Humboldt Park boathouse, 1989

Humboldt Park boathouse, 2006

My take in the discussion is that we form an image of a place within time and then are disappointed when time keeps moving (which is, like, all it ever does) and the place changes. We tend to find neighborhoods “authentic” when they are in the early throes of transition – still seedy, still rough, still ethnic, but with enough artists and hipsters/yuppies/punks to provide each other with emotional support while they thrive on the adventure of the urban edge. They settle into the neighborhood at its height of authenticity and sow the seeds of its future eclipse.


Phyllis’ Musical Inn mural, painted 1987-88.

So, is authenticity a moment in time that is forever fugitive and fleeting? Or is it the emotional logic of “a time we always loved but never knew.” As a historian, authenticity has something to do with accuracy and documentation, but we experience both community and travel in emotional ways and with emotional logic.


These are the traditional Bai costumes of Dali. These are not Bai children.

This fugitive temporal nature of authenticity infuses Notar’s book as well – people lamented the loss of the “real” Dali to water features and the huge gates that now announce “Foreigner Street.” But last time I was there in August we walked the side streets and found both authentic Dali and MORE authentic backpacker places than you now find on Foreigner Street. And we found the coolest Catholic church you will ever see, built in the 1920s.


Took us an hour to find it – TOTALLY worth it.

It has no Christian imagery on the outside beyond the big cross. The carved narratives are familiar Chinese stories and symbols. There is authenticity here, partly because those who built the church were still in traditional society and had not crossed into global modernity. Perhaps that is what our search for authenticity is: a search for natural communities not yet transformed by globalism.

Historic preservation, or the more precise term, heritage conservation, was born of the impulses of the Enlightenment and Industrial Revolution, which in turn arose from the globalizing European journeys of the 16th and 17th centuries. The impulse to preserve history, even to record or document history, only emerges with the sense of loss occasioned by modernization. There is nostalgia (a diagnosed and treated disease of the 18th century) in that impulse, and the object of nostalgia’s desire is authenticity. No wonder it is so hard to define in a logical way.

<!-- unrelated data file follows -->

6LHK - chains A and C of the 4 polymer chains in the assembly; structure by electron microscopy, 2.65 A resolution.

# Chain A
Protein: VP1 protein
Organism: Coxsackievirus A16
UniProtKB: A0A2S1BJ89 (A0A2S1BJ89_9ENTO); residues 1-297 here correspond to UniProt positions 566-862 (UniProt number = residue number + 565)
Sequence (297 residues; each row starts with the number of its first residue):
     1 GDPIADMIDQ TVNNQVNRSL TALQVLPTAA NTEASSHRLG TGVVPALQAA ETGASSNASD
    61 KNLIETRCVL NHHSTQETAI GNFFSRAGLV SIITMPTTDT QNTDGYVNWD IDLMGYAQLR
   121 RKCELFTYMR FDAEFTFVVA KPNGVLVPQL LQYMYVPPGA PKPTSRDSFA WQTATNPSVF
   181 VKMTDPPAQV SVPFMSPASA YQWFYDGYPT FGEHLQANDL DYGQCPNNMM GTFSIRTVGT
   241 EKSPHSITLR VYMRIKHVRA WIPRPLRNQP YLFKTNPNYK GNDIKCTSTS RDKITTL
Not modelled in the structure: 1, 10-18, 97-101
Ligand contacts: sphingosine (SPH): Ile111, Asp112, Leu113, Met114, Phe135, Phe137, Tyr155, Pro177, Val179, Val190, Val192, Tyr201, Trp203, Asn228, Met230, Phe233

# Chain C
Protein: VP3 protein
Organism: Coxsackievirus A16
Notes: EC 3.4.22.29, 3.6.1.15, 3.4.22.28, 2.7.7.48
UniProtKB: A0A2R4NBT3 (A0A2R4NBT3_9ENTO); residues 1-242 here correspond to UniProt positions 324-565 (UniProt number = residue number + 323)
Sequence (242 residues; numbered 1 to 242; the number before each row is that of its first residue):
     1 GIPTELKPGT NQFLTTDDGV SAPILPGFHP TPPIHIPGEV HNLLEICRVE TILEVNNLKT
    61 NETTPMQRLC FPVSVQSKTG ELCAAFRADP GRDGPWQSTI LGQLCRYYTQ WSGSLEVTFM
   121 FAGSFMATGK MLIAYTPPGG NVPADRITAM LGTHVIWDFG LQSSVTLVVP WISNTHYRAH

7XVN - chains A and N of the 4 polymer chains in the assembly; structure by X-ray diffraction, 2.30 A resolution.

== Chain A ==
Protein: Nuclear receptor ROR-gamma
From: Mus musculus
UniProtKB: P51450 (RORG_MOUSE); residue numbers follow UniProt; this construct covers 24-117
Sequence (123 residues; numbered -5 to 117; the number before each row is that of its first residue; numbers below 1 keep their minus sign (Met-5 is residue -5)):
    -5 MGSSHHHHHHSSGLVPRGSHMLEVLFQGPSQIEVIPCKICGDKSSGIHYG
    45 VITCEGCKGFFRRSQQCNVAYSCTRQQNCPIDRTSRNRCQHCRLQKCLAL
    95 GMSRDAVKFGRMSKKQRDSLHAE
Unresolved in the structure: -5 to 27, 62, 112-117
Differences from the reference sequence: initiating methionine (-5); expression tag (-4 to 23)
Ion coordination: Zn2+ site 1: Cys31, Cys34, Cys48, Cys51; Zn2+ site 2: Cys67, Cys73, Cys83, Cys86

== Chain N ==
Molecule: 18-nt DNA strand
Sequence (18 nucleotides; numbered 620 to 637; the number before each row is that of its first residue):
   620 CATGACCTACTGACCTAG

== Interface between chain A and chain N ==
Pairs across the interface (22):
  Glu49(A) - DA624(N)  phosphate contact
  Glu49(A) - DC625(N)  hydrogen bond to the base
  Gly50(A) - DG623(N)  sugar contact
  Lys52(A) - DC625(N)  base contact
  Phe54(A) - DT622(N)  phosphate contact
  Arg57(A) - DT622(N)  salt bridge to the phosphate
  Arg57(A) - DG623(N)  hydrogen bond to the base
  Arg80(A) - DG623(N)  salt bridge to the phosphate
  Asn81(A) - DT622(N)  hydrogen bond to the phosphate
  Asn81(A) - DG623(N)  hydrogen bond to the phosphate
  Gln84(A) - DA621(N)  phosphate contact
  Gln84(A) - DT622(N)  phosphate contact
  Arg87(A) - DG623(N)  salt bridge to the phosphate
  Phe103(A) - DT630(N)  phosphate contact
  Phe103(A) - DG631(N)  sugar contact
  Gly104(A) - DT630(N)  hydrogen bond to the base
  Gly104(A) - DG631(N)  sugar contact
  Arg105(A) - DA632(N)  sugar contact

When I traveled Asia as a backpacker in the 1980s, I saw the futility of that search. There were waterborne bamboo houses in western Thailand but they all had televisions. We drove for hours onto a palm plantation island off of Malaysia to find a certain woodcarver and when we found him he was chatting with a guy who shared a studio with my cousin’s husband in Milwaukee. I stumbled across the funeral of the last Prince of Ubud along with 10,000 other tourists being sold the t-shirt.

The post-industrial world is built on culture, and authenticity is a defining thread in the fabric of culture. But what is it?


Kampang Chnang, Cambodia, 2012

Maybe authenticity is like pornography – you know it when you see it? Hmmm. That lack of rigor may satisfy the Supreme Court, but not me. I think the best analogy may come from subatomic physics, where the act of observing a phenomenon affects the phenomenon.


Sa Dec, Vietnam, 2012

Authenticity is a perception. It has an emotional logic and it impacts the objects or places it perceives. The perception of authenticity has a huge impact on our environment and economy: on tourism, gentrification, the discovery and/or fabrication of attractions.


What is the commodity? What is the exchange?

But it is fugitive, like all emotions and all perceptions. As soon as you find that undiscovered place, your act of discovery transforms it forever.

Genocide Tourism

March 17, 2012


There is a very traditional view of conserving historic sites that considers such sites to be honorific and edifying; noble and good. The Mount Vernon Ladies Association of the Union saved Mount Vernon to honor George Washington as the founder of the United States. Of course, they were also trying to protect his home from the depredations of “manufactories” and prevent the Civil War, but their primary stated goal was honorific.